Published by Straus and Giroux on March 29th 2016
Genres: Young Adult, Fantasy
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War has begun. Arin is in the thick of it with untrustworthy new allies and the empire as his enemy. Though he has convinced himself that he no longer loves Kestrel, Arin hasn’t forgotten her, or how she became exactly the kind of person he has always despised. She cared more for the empire than she did for the lives of innocent people—and certainly more than she did for him.
At least, that’s what he thinks.
In the frozen north, Kestrel is a prisoner in a brutal work camp. As she searches desperately for a way to escape, she wishes Arin could know what she sacrificed for him. She wishes she could make the empire pay for what they’ve done to her.
But no one gets what they want just by wishing.
As the war intensifies, both Kestrel and Arin discover that the world is changing. The East is pitted against the West, and they are caught in between. With so much to lose, can anybody really win?
Are you really a boy, like Xash says? the god asked Arin. You’ve been mine for twenty years. I raised you.
The Valorian signed the scrap of paper.
Cared for you.
The message was rolled, sealed, and pushed into a tiny leather tube.
Watched over you when you thought you were alone.
The captain tied the tube to hawk’s leg. The bird was too large to be a kestrel. It didn’t have a kestrel’s markings. It cocked its head, turning its glass-bead eyes on Arin.
No, not a boy. A man made in my image…one who knows he can’t afford to be seen as weak.
The hawk launched into the sky.
You’re mine, Arin. You know what you must do.
Arin cut the Valorian’s throat.
This book was the perfect ending to one of my all-time favourite series. I can’t believe it’s over. But it was a beautiful ride, Marie Rutkoski, a truly beautiful ride.
Let’s do some reminiscing. When I first picked up The Winner’s Curse my expectations were pretty low. Books with girls in dresses on the cover? Focused primarily on romance? Not really my thing. However, as soon as I started the novel two things became very clear.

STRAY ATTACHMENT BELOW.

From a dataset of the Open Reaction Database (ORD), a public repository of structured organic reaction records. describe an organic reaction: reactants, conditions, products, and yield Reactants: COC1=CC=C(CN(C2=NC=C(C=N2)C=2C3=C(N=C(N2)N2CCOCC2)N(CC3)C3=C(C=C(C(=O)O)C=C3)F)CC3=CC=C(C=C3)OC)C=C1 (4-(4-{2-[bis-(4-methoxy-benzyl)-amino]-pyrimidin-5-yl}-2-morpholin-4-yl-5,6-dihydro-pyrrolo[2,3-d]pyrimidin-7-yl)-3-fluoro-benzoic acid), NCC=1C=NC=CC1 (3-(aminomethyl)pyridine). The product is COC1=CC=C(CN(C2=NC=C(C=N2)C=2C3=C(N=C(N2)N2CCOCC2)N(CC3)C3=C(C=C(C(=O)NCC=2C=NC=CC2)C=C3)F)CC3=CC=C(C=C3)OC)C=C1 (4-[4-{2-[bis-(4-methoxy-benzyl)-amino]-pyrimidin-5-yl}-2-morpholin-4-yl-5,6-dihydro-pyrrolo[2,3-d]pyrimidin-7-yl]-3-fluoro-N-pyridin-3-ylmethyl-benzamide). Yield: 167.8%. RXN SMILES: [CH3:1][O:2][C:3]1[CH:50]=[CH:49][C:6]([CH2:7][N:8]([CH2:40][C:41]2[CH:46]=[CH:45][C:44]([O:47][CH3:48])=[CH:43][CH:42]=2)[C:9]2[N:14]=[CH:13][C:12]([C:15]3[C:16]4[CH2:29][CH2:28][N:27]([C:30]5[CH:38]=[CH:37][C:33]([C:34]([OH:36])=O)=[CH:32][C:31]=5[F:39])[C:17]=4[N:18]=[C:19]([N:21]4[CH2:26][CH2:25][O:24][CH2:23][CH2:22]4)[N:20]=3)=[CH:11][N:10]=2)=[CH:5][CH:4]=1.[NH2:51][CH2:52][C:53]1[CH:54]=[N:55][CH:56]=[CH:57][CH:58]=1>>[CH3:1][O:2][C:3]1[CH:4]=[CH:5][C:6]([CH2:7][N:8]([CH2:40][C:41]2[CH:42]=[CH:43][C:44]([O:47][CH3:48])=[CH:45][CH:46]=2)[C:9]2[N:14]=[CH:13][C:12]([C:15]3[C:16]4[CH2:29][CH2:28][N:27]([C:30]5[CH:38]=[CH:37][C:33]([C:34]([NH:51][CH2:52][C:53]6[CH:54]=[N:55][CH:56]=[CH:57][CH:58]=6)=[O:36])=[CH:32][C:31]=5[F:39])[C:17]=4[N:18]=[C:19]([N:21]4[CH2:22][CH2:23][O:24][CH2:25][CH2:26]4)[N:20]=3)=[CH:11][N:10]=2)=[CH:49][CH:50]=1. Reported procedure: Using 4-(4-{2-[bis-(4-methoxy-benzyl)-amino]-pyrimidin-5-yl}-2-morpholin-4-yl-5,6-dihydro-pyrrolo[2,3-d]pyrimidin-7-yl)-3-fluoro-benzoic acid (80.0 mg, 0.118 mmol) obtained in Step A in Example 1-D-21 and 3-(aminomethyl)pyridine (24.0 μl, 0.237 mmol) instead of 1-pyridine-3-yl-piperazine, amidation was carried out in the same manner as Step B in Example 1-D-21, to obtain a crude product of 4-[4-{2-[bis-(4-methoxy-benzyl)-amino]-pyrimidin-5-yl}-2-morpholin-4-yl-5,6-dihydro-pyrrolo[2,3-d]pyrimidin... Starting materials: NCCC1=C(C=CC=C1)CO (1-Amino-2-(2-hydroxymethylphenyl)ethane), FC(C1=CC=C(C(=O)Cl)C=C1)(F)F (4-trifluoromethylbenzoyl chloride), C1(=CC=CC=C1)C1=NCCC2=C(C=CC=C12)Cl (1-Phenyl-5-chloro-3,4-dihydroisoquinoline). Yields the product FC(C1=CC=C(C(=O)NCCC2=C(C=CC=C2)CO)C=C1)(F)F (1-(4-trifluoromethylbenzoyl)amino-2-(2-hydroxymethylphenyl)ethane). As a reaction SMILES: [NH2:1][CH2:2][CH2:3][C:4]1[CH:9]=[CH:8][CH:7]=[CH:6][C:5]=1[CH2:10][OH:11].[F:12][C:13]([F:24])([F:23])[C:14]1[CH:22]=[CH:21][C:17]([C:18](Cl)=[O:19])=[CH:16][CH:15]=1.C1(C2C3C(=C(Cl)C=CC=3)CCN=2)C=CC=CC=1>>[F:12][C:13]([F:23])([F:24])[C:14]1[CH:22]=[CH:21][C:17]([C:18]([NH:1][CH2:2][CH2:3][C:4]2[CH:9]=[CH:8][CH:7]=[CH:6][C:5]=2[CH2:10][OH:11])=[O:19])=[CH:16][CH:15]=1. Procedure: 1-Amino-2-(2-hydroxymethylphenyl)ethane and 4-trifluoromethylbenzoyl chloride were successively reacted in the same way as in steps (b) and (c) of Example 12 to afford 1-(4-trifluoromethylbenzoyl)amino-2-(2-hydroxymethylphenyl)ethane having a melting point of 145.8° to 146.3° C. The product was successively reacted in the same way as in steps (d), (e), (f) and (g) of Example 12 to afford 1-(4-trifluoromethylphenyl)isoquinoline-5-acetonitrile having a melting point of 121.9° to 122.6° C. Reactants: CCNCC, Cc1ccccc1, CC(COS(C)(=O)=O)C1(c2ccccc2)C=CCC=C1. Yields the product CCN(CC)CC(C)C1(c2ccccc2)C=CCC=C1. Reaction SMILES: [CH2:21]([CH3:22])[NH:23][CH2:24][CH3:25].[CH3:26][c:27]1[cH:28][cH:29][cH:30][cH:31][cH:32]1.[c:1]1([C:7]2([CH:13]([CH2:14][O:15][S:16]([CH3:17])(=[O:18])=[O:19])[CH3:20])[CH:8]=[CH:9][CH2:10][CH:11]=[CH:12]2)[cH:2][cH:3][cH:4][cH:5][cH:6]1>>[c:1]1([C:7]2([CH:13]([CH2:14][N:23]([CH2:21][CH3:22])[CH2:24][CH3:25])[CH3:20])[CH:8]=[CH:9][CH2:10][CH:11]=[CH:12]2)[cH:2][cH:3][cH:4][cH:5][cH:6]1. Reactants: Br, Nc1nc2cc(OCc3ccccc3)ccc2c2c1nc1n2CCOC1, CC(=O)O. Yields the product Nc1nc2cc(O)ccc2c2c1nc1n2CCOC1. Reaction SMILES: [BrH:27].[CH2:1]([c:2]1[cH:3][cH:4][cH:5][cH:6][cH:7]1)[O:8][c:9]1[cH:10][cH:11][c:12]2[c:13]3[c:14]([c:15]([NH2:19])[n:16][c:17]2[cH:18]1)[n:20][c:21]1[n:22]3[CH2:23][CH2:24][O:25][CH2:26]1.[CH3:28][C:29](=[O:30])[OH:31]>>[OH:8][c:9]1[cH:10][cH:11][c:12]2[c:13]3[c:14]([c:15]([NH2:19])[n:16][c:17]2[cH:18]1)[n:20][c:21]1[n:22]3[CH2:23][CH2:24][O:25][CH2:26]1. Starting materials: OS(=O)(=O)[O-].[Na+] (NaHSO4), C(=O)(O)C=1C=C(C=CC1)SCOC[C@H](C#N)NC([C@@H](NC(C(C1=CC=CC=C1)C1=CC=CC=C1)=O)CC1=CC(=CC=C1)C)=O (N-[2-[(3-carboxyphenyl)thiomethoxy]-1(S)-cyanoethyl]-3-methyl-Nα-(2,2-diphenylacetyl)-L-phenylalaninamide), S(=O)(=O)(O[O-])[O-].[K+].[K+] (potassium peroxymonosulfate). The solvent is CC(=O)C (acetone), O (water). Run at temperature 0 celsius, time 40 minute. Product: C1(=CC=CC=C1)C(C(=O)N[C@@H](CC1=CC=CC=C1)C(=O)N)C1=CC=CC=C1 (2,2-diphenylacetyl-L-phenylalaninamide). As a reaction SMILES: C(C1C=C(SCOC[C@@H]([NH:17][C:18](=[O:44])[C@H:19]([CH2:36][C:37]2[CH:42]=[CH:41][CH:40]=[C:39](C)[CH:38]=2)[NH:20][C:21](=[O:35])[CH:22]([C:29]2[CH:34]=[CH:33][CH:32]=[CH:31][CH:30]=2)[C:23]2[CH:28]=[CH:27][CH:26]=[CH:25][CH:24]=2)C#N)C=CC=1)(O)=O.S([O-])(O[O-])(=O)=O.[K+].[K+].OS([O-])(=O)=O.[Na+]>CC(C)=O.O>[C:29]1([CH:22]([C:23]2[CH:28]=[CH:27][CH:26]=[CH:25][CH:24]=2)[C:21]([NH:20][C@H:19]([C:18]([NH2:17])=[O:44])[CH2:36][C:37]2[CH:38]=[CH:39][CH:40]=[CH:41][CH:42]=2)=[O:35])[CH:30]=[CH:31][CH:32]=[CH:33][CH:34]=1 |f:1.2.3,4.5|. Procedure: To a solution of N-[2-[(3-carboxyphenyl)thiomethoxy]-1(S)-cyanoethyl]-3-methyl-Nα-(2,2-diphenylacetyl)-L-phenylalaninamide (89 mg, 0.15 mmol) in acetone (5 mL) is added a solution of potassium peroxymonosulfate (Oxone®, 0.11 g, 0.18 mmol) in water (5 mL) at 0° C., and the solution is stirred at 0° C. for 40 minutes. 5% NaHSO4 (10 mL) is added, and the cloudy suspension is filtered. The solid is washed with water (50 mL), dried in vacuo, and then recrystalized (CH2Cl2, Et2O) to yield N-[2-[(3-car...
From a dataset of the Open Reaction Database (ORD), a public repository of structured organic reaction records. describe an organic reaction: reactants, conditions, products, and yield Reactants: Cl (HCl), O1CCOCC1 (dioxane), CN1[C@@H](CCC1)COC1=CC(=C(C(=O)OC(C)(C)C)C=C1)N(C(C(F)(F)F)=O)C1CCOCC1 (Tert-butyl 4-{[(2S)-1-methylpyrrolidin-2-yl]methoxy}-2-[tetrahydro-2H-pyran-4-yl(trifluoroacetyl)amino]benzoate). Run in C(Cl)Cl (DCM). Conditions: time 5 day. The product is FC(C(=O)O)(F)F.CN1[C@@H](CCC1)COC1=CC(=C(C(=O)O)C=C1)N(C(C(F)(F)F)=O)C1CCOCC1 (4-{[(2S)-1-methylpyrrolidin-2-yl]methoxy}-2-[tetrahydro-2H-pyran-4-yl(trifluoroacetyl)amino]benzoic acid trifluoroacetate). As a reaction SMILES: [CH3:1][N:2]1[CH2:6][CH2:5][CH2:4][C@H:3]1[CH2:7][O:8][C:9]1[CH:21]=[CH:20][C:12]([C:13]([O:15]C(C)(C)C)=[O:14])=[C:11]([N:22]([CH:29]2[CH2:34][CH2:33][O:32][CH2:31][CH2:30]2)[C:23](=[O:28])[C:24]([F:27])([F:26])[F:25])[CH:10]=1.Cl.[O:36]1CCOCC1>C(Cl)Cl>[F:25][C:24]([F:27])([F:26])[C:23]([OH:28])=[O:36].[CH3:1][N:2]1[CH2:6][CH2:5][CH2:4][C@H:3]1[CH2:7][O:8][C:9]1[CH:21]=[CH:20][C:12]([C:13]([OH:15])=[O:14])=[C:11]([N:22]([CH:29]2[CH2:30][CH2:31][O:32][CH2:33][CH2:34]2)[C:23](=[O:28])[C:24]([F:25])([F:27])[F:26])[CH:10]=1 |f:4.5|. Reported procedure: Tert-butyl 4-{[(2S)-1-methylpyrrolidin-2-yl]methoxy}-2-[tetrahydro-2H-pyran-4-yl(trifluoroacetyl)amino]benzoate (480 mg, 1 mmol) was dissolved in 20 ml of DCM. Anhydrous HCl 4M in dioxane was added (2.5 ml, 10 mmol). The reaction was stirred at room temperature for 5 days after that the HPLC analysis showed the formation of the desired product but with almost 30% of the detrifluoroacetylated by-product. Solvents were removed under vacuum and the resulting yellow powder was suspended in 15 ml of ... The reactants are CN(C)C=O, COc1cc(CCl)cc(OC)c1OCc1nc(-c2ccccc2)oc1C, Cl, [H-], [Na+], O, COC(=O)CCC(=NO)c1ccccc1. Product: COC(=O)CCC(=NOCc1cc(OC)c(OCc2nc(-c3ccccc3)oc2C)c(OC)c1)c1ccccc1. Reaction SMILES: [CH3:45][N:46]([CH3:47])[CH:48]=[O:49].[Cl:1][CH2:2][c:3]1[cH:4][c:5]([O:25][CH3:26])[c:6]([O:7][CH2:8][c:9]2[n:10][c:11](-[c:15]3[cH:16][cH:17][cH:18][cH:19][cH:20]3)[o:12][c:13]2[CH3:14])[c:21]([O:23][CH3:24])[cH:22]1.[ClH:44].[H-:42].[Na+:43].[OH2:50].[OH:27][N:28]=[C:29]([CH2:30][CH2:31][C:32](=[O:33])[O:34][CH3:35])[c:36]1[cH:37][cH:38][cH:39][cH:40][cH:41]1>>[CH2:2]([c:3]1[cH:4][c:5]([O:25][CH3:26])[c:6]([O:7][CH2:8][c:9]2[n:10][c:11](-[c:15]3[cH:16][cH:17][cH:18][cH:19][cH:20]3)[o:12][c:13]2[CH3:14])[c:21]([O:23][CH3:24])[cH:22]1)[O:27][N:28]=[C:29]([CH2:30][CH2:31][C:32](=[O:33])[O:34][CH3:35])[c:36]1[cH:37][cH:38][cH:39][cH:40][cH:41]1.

1) The writing was STUNNING.
2) I loved the female protagonist, Kestrel.
As the book went on, these feelings intensified and I found myself drawn to this story of star-crossed lovers despite my aversion towards romance and books that don’t contain enough world-building. So I ended up really liking the first book in this series, but I wasn’t in love with it yet.
Then The Winner’s Crime came along (click here here for my review) and I was blown out of the water. It was vastly different form The Winner’s Curse, so different in fact, that I even hesitate to compare the two because they attempted such different things, elicited such different emotions. But I adored it.
And then we have this book. Was it my favourite? Maybe. Probably. The Winner’s Kiss has a maturity and depth that goes beyond the other two. It is more bloody and bloodthristy, more raw and graphic. This final instalment in the series has everything you could hope for: beautiful writing, fleshed-out, flawed characters, better world-building, fast-paced action, tons of emotion, character development, the list goes on.
I fear I will never be able to make this book justice, so I’m going to try and just pick out a few things I absolutely loved.
First let’s start with what is probably my favourite thing about the series. Kestrel. As Risha put it so wisely
You don’t need to be gifted with a blade. You are your own best weapon.